There has been a sharp rise in the number of patients who have waited more than a year for NHS care in England, according to a new report which paints a bleak picture of the NHS’ performance and finances.
More than 2,600 people have waited more than a year for treatment and half of the nation’s “best performing” accident and emergency departments are unable to meet waiting time standards, according to the latest quarterly performance figures from NHS Improvement.
Meanwhile, the NHS provider sector ended the financial year with a deficit of £960 million – £464 million above the plan set for the year.
The report also highlights that NHS providers in England did not meet targets for diagnostic tests, referral to treatment times and some cancer care targets.
The document, which covers “most challenging winter periods that the NHS has had”, shows that at the end of March 2018, 2,647 patients were waiting over a year for treatment compared to 1,513 the previous year.
It also is a “large increase” from the 2,179 waiting in February 2018.
Meanwhile, more than five million people attended A&E during January, February and March – which led to more than 1.1 million hospital admissions.
During the final quarter of the year, 83.5% of A&E patients treated by NHS providers across England were admitted, transferred or treated within the allotted four-hour time frame – a fall from 86.5% in the same quarter for the previous year, the report states.
The NHS Mandate states that 95% of patients attending A&E should be seen within four hours – the waiting time standard is seen as a key measure of how the NHS as a whole is performing.
But only five A&E departments managed to meet the 95% target during January, February and March.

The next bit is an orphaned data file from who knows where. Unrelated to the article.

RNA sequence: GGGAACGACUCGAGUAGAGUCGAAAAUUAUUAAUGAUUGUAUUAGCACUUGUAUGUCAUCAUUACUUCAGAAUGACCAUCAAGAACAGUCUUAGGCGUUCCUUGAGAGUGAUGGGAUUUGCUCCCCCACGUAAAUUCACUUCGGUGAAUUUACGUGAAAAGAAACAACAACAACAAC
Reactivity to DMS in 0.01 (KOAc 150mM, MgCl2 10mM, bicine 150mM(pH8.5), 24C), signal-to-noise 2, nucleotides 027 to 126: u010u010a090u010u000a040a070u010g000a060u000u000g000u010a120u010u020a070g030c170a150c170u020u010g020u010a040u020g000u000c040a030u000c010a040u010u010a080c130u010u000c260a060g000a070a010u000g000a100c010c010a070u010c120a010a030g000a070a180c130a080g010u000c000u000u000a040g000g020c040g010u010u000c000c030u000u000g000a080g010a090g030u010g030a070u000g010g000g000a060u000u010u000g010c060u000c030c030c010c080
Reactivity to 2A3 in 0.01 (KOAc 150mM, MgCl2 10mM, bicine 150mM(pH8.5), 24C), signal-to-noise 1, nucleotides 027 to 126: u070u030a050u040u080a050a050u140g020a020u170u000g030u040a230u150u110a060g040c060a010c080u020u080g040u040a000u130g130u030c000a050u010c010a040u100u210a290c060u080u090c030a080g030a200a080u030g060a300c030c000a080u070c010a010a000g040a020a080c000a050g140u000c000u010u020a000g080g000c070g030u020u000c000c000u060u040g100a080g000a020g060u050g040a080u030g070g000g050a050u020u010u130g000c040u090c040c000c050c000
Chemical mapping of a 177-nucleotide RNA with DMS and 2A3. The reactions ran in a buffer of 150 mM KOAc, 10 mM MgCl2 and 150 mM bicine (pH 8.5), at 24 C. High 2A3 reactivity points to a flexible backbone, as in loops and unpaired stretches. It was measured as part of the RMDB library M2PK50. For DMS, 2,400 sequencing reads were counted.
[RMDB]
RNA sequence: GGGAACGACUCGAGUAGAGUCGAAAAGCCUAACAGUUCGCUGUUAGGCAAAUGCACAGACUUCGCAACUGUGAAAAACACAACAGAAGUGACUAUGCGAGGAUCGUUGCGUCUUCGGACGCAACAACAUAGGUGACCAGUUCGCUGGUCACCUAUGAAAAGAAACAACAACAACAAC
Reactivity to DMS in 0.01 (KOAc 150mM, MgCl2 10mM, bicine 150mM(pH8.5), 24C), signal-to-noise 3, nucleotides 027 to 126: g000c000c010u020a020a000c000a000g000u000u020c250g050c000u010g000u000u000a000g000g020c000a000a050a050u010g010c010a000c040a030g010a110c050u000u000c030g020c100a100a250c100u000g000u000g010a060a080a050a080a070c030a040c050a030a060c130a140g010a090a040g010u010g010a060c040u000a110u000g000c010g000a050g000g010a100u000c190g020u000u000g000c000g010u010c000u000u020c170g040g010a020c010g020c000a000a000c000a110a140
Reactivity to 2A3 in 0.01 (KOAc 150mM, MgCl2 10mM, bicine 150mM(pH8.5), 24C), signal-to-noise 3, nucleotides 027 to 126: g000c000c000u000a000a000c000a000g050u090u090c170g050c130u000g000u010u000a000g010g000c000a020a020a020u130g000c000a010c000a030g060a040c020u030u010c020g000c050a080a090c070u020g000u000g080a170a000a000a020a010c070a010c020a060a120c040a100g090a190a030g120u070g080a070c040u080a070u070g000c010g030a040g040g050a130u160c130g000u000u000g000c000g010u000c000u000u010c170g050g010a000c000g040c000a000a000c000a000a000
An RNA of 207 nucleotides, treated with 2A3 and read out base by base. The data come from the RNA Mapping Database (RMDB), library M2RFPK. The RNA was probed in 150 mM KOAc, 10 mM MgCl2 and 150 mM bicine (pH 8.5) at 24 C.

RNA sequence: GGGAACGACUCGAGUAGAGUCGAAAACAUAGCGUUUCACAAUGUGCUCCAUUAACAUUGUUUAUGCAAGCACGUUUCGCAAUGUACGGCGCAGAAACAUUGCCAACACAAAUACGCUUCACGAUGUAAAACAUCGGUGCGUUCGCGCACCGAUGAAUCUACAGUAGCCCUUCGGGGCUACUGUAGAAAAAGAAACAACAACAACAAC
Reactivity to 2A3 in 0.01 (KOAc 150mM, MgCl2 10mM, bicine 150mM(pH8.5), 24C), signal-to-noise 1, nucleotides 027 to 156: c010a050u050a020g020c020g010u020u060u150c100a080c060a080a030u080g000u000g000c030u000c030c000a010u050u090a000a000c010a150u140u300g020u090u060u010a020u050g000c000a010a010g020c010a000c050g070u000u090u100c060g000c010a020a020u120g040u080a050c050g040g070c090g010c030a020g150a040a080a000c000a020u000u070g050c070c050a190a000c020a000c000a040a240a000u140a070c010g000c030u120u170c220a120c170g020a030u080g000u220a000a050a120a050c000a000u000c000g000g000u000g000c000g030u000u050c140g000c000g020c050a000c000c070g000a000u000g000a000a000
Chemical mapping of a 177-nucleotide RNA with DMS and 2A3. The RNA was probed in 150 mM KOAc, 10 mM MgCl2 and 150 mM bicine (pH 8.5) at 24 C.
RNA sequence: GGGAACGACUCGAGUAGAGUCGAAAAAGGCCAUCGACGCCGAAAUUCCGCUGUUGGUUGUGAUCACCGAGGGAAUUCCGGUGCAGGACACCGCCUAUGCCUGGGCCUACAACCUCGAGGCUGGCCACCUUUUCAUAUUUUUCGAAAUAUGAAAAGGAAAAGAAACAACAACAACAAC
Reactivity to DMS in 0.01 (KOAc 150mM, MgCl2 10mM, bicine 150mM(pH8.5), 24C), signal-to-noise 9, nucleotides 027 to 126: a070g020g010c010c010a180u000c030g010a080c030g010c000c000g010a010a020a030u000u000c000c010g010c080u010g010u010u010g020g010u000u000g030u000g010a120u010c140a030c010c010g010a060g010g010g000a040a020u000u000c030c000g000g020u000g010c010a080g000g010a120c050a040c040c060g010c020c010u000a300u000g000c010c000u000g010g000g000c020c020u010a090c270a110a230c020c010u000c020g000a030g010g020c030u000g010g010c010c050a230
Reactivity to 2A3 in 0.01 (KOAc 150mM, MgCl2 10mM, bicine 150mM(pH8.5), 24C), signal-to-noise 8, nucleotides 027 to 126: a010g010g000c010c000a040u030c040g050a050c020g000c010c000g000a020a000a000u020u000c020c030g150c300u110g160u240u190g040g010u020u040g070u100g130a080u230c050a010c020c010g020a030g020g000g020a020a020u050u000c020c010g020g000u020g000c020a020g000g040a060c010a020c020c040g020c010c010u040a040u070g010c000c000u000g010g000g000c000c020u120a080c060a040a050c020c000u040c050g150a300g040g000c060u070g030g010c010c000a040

And half of the 10 “best performing” units didn’t even manage to meet the four hour target.
Meanwhile, the report also highlights that the NHS provider sector ended the year with a “challenging level of vacancies” of more than 92,000 posts.
But NHS Improvement argued that the figures show that NHS staff displayed “incredible resilience” in meeting demand.
Meanwhile, it said that the NHS as a whole has “broadly achieved financial balance for the year” after NHS England provisionally reported that it had managed a £955 million underspend for the commissioning of healthcare services in 2017/18.
But it said the findings underline the need for long-term planning and security for the NHS.
Ian Dalton, chief executive of NHS Improvement, said: “Hundreds of thousands more patients have been to A&Es this year but the NHS did not buckle under the pressure.
“Despite epic challenges, NHS staff up and down the country displayed incredible resilience and saw more patients than ever before within four hours.
“More than two thirds of providers ended the year on budget or better than planned. Given rising demand and record vacancies, this is an important achievement.”
Commenting on the report, Siva Anandaciva, chief analyst at health think tank The King’s Fund, said: “Unless the long-term funding settlement promised by the Prime Minister provides the stability the service desperately needs, it is clear that standards of care will continue to deteriorate and patients will wait longer to access NHS services.”
Janet Davies, chief executive and general secretary of the Royal College of Nursing, said: “Theresa May and Philip Hammond cannot allow this financial knife-edge to continue.
“Whether the Chancellor announces the extra funding in time for the NHS anniversary this summer or waits until the Autumn Budget, it must be both substantial and genuinely new money.”
A Department of Health and Social Care spokesman said: “The Prime Minister and Jeremy Hunt have committed to a long term plan with a sustainable multi-year settlement for the NHS to help it manage growing patient demand, which will be agreed with NHS leaders, clinicians, and health experts.
“It is testament to the hard work and dedication of staff that despite ever rising demand and significant winter pressures, 277,150 more patients
were seen within four hours in A&E in 17-18 compared 16-17, and the majority of trusts’ finances are in good order.”